Hunting for illegality in Singapore airport


As I trudged the hallways of Changi airport tonight, I was seized by the desire to do something that’s legal in Singapore but illegal in the UK. Only I’m not sure what that could be. Is the importation of mangosteens to Europe still banned?

I was accompanied by La Serpiente, and her Trunki, a small wheeled suitcase she’d alternately push, pulll or demand to ride upon. This was a good way to ear her out before the flight as well as for me to get some exercise, as i rushed to prevent her knocking over random people in the terminal. I wonder if that would-be legal or not.

About ten pm, with over an hour before takeoff, I had a hankering for pizza. (A lot of the terrible junk food in the terminal, like Dunkin Donuts, has gone, to be replaced by outlets serving more traditional Singaporean junk food, like curry puffs and deep fried fish-on-a-stick.) There’s a place called Briocco Cafe, offering pizza and pasta, so i ordered two exorbitantly priced slices of pizza, which they had to cook fresh for me (no margarhita on hand) and which i then took back to my wife at the gate.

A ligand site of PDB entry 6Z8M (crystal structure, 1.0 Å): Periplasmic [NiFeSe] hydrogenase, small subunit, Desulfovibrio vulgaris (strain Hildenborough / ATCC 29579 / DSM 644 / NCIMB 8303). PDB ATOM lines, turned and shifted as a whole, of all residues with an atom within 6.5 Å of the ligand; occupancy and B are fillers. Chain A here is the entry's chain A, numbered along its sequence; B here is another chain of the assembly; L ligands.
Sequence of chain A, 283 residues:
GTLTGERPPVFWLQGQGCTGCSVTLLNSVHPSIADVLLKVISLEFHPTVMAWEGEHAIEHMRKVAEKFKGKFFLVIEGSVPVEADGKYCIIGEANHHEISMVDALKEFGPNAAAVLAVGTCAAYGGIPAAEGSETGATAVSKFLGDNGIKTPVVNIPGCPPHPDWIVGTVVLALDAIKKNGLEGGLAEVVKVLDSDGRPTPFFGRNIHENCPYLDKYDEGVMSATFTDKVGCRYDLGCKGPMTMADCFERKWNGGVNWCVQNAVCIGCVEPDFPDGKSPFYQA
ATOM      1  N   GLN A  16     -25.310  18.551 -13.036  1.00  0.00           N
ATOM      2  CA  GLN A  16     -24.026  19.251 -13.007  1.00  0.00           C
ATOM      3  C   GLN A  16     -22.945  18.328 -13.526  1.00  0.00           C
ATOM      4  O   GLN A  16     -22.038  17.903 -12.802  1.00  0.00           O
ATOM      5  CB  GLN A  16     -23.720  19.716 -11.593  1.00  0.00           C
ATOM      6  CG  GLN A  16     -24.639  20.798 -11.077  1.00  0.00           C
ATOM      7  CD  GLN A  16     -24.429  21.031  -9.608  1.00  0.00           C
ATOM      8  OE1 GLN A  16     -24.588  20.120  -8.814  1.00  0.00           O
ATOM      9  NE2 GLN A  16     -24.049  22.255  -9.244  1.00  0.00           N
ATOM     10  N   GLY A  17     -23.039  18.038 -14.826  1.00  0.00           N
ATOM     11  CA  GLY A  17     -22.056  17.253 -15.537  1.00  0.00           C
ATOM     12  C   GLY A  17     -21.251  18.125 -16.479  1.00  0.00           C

The pizza is a good example of what should be illegal anywhere. When they put it into a box, they stuck one slice on top of the other, rather than next to each other, as though they had no conception of the correct presentation of pizza, or didn’t care. The sauce was barely there, two watery tomatoes on top of the slices, and the cheese smelt of body odour and sadness.

Pizza is a pretty resilient food. You can do lots of bad or just incompetent things to it and it will remain edible and delicious. But when it tastes bad even fresh from the oven, with the simplest ingredients necessary, you have some issues.

Then again, there’s no feeling like the joy of earing pizza while the rest of the queue at the gate has nothing. Is that Italian schadenfreude, or was it more akin to masochism?

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